Engineering approaches toward the optimal design of the reactor and the process are also important.
The Energy crisis, air pollution, and greenhouse gases have become the driving force in the shift toward cleaner and renewable fuel alternatives. Biomass is an excellent candidate fuel source as its resource development and production processes impact minimally on the food chain, water supply, land use, and environment. Most importantly, biomass energy can be considered carbon-neutral.
However, in the challenge for making biofuels a legitimate candidate, the focus should be placed on a clear understanding of the energy policy, environmental impacts, emission characterization, and Life Cycle Assessment LCA associated with the use of biomass for energy.
Summary. The newest addition to the Green Chemistry and Chemical Engineering series from CRC Press, Biofuels and Bioenergy: Processes. The newest addition to the Green Chemistry and Chemical Engineering series from CRC Press, Biofuels and Bioenergy: Processes and Technologies provides .
These can be accomplished through:. Utility regulators, service providers, and customers must make critical, long-term decisions in an ever-changing environment due to regulations and laws driven by local, state, federal, and international government policies. Meeting the challenges in the energy industry posed by climate change policy will assuredly alter electric utility investment plans, drive regulators to adopt innovative policies, and impact customers in multiple ways. Similar concerns are associated with the transportation and manufacturing sectors. The issues of sustainability of bioenergy and biofuel are complex as the biomass infrastructure is huge and far-reaching, while the science and technology are just in their infancy.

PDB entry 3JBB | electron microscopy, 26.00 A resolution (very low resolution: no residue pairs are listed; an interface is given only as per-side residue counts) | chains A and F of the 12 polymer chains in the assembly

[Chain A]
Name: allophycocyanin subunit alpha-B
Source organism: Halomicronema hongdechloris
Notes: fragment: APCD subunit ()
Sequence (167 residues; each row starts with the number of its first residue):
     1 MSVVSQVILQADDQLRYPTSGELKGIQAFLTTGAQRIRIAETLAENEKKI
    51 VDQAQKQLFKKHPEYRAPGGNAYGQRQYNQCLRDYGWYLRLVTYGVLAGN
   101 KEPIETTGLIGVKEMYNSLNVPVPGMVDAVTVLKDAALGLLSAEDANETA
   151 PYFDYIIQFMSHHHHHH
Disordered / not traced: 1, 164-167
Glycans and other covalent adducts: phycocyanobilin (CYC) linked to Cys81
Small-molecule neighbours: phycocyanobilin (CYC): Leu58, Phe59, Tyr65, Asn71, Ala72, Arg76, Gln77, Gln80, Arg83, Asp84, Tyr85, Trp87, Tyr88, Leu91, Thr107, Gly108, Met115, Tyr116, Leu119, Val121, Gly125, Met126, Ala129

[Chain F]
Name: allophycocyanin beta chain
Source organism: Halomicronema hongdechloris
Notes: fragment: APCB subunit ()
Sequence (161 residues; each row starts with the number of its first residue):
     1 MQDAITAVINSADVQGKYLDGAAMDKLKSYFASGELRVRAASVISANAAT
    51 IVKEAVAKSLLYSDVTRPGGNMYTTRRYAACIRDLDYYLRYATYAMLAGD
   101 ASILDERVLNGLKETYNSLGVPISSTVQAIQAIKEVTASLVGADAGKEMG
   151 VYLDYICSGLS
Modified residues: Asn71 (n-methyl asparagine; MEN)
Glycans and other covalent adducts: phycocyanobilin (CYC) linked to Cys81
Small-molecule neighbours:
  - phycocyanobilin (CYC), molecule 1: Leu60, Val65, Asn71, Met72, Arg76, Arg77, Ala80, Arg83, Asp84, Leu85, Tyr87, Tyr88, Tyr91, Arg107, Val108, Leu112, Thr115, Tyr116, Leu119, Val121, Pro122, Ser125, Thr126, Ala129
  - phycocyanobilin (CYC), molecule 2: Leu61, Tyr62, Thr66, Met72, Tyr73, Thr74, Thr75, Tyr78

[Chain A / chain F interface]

However, the policies and regulations for the future establishment of the energy industry being made now create a challenge for scientists and engineers to communicate with policy decision makers.
Dale et al. It focuses on. As elaborated and discussed above, biomass, a carbon-neutral and renewable energy resource, holds a strong potential to provide a major solution to our future energy needs. However, this potential can only be realized through intense collaboration amongst stakeholders to pool available resources necessary to overcome obstacles and challenges. Chang, A.
Biomass gasification for hydrogen production. Hydrogen Energy 36, — CrossRef Full Text. Corradetti, A. Should biomass be used for power or hydrogen production?
Gas Turb. Power , — Czernik, A. Overview of applications of biomass fast pyrolysis oil.
Energy Fuels 18, — Dale, V. Communicating about bioenergy sustainability. Energy Manag. Greene, N. Holdren, J. The energy-climate change. Huber, G. Kalicki, J. Kirtay, E. Recent advances in production of hydrogen from biomass. Energy Convers. Umeki, K. Analysis of an updraft biomass gasifier with high temperature steam using a numerical model. Energy 90, 38— Virkajarvi, I. Challenges of cellulosic ethanol.
Bioresources 4, — Wilk, R. Bent, L. Orr, and R. Keywords: biomass, sustainability, energy, lignocellulosic biofuel, feedstock, biosyngas, environment.